So, what is what is different about the Indian Wars then you know, can you can you probably give a few examples from your own experience. We have been chro with India and many other states, if you were to share some experience
Yeah, yeah, quite in detail. And I think I understand what you're saying. I think that they see leader structure will really help. So, thank you. Okay, so, Steve, I think we you know, during such podcasts or during an interview or during discussions, we really look at some positive sides and what are the rights of a particular aspect. I want to look at some of the dark sides of Indian voices if you can share that. I know that's against, probably you know, how you feel about it. But I still want to know if there are some dark sides to it. No, in fact,
Yeah, that makes a lot of sense. And I'm, I relate to it. Yeah.
Right. In fact, you know, Steve, my next question was related to what he said at the last, that you might have an inferiority complex or something like that. I will ask you what happens when an Indian boss steps out and starts functioning in the West? And I'm sure you've seen it across your career. what's your take on that? Um,
Wow. Great. Wonderful. Thank you so much for describing that in so much detail. I'm sure that's going help a lot of people who couldn't listen. So, Steve, this brings us to a different section, a new section that you've introduced in the podcast. And I must tell you, you're the first one will be starting this wait. So we starting a rapid fire section. And I'm going to ask you a couple of questions. And you can quickly you know how a rapid-fire works. Yeah. All right. Right.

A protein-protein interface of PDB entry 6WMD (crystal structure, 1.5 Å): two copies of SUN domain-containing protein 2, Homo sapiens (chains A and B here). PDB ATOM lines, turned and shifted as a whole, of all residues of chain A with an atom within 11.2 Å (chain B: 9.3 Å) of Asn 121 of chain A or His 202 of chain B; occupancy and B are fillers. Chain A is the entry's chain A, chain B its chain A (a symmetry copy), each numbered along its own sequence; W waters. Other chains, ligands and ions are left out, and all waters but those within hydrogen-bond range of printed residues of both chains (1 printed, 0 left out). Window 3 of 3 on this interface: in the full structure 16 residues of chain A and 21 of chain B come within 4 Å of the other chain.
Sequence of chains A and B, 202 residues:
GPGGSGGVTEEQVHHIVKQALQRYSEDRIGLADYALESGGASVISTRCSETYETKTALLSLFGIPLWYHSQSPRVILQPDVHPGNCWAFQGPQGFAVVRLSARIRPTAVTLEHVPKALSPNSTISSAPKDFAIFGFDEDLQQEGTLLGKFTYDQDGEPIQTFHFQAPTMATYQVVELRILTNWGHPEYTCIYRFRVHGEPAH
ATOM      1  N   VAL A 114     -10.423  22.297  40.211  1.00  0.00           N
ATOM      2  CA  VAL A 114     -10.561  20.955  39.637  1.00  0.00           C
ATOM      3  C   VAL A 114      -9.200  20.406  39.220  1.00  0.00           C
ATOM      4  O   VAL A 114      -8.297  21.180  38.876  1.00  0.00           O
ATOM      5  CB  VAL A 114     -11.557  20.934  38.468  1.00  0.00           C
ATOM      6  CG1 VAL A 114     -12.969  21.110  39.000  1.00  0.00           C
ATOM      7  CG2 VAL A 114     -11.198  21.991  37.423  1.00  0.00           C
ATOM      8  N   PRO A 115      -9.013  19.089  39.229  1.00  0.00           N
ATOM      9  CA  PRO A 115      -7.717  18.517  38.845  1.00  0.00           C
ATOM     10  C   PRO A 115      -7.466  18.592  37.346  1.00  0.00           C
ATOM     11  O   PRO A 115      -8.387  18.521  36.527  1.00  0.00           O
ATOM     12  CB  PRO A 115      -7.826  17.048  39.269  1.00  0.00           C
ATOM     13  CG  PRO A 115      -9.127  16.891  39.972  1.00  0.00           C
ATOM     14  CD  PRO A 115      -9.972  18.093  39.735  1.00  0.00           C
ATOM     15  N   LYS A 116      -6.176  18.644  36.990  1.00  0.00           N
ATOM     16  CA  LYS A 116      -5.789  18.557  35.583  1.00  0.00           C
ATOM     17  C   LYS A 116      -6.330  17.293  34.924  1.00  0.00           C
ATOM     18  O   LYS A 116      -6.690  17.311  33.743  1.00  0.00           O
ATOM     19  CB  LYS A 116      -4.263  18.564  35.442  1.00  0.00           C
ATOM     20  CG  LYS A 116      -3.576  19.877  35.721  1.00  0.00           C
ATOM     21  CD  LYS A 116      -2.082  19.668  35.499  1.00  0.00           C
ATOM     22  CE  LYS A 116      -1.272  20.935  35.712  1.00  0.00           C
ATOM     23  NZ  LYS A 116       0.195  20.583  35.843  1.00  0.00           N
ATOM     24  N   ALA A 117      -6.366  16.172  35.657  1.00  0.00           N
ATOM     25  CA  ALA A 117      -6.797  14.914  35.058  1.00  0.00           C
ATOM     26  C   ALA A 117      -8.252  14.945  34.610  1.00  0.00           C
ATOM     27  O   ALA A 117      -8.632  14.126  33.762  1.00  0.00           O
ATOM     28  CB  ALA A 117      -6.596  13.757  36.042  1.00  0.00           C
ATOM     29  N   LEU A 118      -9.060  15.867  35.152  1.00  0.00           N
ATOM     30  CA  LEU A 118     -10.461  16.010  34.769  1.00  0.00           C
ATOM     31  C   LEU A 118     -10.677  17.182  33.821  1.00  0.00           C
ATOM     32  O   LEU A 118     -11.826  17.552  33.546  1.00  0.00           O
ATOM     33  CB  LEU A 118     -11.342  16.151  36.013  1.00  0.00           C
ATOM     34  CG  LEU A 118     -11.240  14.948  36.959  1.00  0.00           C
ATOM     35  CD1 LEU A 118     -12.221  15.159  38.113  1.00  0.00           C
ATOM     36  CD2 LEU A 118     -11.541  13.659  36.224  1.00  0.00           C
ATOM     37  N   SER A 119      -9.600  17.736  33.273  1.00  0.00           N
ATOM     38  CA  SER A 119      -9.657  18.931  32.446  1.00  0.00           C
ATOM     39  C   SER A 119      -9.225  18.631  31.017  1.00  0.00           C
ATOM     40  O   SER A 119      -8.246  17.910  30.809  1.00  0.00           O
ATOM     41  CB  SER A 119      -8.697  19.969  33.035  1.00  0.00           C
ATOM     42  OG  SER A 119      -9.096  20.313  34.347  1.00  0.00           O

Great. Okay. So, Steve, to what extent do you match the image of an Indian that you've portrayed in the book and in emboss.
Great. And what are your hopes from this book? What would be highest level of satisfaction for you
Steve(30:19) - Want the reader to really think about the timeless and eternal wisdom of India? I want them to feel proud. And I want them to act in a manner that they can discover their own national leadership within themselves.
Wonderful. And what gap? Are you trying to fill with this? Or you know, probably, that you realized while you started writing the book,
Wonderful, great. So, I think you did really well, or probably I did anyway. So there's one last question, which is common across all the episodes. And this is. So as you know, we call the show secrets of storytellers. I want to ask you one secret about the book, or about you know, the journey while you're writing the book that probably you've not shared on any platform until now.
That's the idea of this section. It's a beautiful secret, I must tell you, it's a very deep thing that you generally brought. I don't know if you know, people are not really comfortable sharing. So that's the entire idea of this question. And thank you so much that you could go so deep to share that.
Thank you so much. Thank you so much. It was a pleasure to have you. And I hope that the listeners enjoyed the session as well as the book. It's out and people can go out and check it out. Thank you once again and thank you to all the listeners until the next secret and the next storyteller, signing off. Bye